Now, we are going to put together our POST data in a URL encoded string. This includes two variables: data, an escaped version of our data URL and "i" the frame number. Note the use of counter++, which returns the current value and then increments it.

        // encode the data along with the frame identifier (and increment it)
        data = 'data=' + encodeURIComponent(data) + '&i=' + counter++;
      // set the appropriate request headers
        req.setRequestHeader("Content-type", "application/x-www-form-urlencoded");
        req.setRequestHeader("Content-length", data.length);
        req.setRequestHeader("Connection", "close");

We also need to specify what to do when the request is done. Here is where we either execute another frame or end based on whatever conditions we decide. In this example, I stop it after the 150th frame which is 5 seconds at 30 fps. You can replace counter < 150 with whatever condition you prefer.

        // handle request responses
        req.onreadystatechange = function () {
            // continue if request is done
            if (req.readyState === 4 && req.status === 200) {
                // if we have not finished recording, execute another frame
                if (counter < 150) {
                    frame();
                } else {
                    alert('done');
                }
            }
        };

        // send the data
        req.send(data);

In the original script, we had a setInterval to keep the animation going at a steady pace. Now that we have our frame function repeating itself on its own time, we replace the setInterval with a single function call to start the process.

    // start the whole process
    frame();

Creating Video

With everything in place, we can now execute the script. After waiting patiently for the process to finish, assuming everything is right, we will have a pile of PNG images in our server directory.

We can now convert these images in sequence to a video format. There are many programs that can do this, and I use (VirtualDub)[http://www.virtualdub.org/] for one-off animations. All you have to do is open the first image, set the framerate (~30 fps), choose a compression, then save as a video.

Conclusion

Here is the complete code, I hope you can use it as inspiration for your next animation project.

(function () {
    var canvas = document.getElementById('c'),
    c = canvas.getContext('2d'),
    w = canvas.width, h = canvas.height,
    p = [], clr, n = 200,
    // frame identifier
    counter = 0;
 
    clr = [ 'red', 'green', 'blue', 'yellow', 'purple' ];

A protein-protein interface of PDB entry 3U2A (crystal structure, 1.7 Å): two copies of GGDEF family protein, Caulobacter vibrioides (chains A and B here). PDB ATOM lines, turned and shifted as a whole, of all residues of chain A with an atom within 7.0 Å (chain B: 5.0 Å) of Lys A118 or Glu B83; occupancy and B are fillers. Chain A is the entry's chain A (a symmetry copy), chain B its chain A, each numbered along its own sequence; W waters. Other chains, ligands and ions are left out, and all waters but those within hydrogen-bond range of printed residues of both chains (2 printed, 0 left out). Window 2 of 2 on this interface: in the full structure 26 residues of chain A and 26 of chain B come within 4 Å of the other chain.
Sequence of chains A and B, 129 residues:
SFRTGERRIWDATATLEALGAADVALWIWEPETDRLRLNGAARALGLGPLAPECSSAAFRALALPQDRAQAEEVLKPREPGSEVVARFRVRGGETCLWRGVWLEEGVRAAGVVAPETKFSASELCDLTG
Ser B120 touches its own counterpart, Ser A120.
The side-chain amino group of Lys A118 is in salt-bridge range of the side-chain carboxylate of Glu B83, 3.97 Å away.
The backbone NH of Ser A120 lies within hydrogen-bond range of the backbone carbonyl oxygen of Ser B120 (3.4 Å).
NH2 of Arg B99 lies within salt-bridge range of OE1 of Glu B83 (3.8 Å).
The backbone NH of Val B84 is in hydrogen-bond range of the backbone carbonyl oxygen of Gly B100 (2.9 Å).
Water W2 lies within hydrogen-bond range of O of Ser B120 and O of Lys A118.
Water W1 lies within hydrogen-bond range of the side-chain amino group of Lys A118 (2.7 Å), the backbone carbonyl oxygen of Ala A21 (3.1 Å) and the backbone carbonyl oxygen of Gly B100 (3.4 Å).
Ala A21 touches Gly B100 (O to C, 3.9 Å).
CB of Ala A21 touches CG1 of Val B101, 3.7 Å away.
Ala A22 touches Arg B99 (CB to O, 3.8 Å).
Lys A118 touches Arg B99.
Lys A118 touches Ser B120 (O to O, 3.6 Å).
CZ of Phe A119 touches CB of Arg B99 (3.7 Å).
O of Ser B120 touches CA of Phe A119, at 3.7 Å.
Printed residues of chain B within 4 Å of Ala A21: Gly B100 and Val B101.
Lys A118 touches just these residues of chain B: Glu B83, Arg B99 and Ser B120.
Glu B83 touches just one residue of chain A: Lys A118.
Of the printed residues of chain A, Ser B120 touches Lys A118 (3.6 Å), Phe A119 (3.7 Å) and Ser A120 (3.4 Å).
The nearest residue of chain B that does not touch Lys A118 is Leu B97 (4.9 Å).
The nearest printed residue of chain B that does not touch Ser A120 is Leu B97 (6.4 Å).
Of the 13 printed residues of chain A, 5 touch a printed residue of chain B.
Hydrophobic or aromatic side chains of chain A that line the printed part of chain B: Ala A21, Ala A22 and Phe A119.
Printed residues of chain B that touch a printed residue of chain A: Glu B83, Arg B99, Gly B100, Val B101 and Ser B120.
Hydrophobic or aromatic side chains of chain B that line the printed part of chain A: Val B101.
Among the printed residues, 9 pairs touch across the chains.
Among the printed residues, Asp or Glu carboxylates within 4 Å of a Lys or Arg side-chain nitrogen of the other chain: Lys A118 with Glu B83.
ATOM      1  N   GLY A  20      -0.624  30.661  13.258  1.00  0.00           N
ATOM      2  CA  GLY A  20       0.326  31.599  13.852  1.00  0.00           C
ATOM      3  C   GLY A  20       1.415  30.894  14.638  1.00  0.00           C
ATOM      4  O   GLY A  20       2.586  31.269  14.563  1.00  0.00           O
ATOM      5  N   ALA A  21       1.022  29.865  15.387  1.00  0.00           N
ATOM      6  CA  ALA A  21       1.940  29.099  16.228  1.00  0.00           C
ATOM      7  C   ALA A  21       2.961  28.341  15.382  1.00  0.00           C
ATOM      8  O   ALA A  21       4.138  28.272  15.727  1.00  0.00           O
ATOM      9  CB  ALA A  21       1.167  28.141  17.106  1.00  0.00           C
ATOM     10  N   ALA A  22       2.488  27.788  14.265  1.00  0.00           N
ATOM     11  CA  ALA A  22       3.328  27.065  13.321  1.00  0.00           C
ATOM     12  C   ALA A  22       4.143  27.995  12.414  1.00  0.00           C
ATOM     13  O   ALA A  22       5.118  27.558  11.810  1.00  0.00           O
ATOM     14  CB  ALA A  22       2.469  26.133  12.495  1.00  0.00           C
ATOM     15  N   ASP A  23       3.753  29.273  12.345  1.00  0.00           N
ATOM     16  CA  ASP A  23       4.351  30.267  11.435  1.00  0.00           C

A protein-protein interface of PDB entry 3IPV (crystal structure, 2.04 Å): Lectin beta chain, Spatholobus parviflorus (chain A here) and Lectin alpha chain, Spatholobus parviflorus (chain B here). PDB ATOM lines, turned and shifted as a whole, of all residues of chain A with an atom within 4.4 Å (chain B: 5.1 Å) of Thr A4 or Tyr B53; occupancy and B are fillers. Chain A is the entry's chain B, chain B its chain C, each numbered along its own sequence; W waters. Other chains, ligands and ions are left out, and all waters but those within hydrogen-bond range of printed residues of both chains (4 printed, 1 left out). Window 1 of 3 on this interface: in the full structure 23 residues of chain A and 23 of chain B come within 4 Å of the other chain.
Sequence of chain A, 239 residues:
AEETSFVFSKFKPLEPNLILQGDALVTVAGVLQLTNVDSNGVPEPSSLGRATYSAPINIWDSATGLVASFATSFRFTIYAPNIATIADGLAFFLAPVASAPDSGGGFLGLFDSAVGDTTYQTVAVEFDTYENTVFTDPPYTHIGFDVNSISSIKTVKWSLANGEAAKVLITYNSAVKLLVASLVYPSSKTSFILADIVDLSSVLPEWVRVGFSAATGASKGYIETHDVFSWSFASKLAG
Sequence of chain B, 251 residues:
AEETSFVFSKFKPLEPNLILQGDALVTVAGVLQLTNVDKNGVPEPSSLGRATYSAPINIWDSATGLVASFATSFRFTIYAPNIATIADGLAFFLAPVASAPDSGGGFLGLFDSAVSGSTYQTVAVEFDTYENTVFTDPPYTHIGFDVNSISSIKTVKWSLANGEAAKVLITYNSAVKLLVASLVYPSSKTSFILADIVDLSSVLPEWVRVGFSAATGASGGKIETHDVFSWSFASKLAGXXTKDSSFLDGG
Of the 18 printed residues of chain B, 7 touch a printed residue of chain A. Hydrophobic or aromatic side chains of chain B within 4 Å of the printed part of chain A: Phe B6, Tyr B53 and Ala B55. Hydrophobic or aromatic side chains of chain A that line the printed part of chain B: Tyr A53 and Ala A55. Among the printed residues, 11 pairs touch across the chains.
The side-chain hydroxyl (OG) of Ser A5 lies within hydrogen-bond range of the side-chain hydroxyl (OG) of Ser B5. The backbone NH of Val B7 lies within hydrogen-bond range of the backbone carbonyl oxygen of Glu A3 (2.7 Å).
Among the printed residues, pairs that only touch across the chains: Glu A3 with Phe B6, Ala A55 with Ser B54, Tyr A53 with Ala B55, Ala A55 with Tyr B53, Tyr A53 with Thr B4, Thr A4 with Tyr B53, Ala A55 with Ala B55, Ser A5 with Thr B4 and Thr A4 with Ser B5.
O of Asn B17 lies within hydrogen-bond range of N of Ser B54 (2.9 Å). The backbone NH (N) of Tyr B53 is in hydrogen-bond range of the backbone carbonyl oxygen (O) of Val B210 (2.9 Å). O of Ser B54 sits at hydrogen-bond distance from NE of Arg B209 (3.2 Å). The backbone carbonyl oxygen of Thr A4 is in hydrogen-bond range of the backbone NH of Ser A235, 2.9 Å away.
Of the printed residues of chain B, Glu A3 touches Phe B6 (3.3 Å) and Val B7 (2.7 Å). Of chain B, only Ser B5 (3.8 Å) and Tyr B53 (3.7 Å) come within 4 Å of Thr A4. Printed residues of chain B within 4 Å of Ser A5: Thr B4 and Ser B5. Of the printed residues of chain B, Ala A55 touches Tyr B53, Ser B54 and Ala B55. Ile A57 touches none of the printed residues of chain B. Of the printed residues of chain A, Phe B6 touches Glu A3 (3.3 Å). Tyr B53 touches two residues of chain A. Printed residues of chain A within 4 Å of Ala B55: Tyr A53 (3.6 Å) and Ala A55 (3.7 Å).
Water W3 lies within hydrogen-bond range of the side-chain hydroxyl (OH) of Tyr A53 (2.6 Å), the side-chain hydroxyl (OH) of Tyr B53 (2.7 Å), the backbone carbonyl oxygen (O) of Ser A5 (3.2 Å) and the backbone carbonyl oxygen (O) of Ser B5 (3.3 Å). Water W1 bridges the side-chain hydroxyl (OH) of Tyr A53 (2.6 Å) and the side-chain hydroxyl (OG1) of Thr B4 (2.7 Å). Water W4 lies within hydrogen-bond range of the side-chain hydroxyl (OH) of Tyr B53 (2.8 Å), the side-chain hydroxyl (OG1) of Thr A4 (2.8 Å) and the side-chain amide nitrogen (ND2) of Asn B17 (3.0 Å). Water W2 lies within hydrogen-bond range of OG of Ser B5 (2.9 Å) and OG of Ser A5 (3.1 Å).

for (var i = 0; i < n; i++) {
        // generate particle with random initial velocity, radius, and color
        p.push({
            x: w/2,
            y: h/2,
            vx: Math.random()*12-6,
            vy: Math.random()*12-6,
            r: Math.random()*4+3,
            clr: Math.floor(Math.random()*clr.length)
        });
    }
 
    function frame() {
        // cover the canvas with 50% opacity (creates fading trails)
        c.fillStyle = 'rgba(0,0,0,0.5)';
        c.fillRect(0, 0, w, h);
 
        for (var i = 0; i < n; i++) {
            // reduce velocity to 99%
            p[i].vx *= 0.99;
            p[i].vy *= 0.99;
 
            // adjust position by the current velocity
            p[i].x += p[i].vx;
            p[i].y += p[i].vy;
 
            // detect collisions with the edges
            if (p[i].x < p[i].r || p[i].x > w-p[i].r) {
                // reverse velocity (direction)
                p[i].vx = -p[i].vx;
                // adjust position again (in case it already passed the edge)
                p[i].x += p[i].vx;
            }
            // see above
            if (p[i].y < p[i].r || p[i].y > h-p[i].r) {
                p[i].vy = -p[i].vy;
                p[i].y += p[i].vy;
            }
 
            // draw the circle at the new postion
            c.fillStyle = clr[p[i].clr]; // set color
            c.beginPath();
            c.arc(p[i].x, p[i].y, p[i].r, 0, Math.PI*2, false);
            c.fill();
        }
 
        var req = new XMLHttpRequest();
 
        // open a POST request to our backend
        req.open('post', 'saveframe.php');
 
        // capture the data URL of the image
        var data = canvas.toDataURL();
 
        // encode the data along with the frame identifier (and increment it)
        data = 'data=' + encodeURIComponent(data) + '&i=' + counter++;
 
        // set the appropriate request headers
        req.setRequestHeader("Content-type", "application/x-www-form-urlencoded");
        req.setRequestHeader("Content-length", data.length);
        req.setRequestHeader("Connection", "close");
 
        // handle request responses
        req.onreadystatechange = function () {
            // continue if request is done
            if (req.readyState === 4 && req.status === 200) {
                // if we have not finished recording, execute another frame
                if (counter < 150) {
                    frame();
                } else {
                    alert('done');
                }
            }
        };
 
        // send the data
        req.send(data);
    }
 
    // start the whole process
    frame();
}());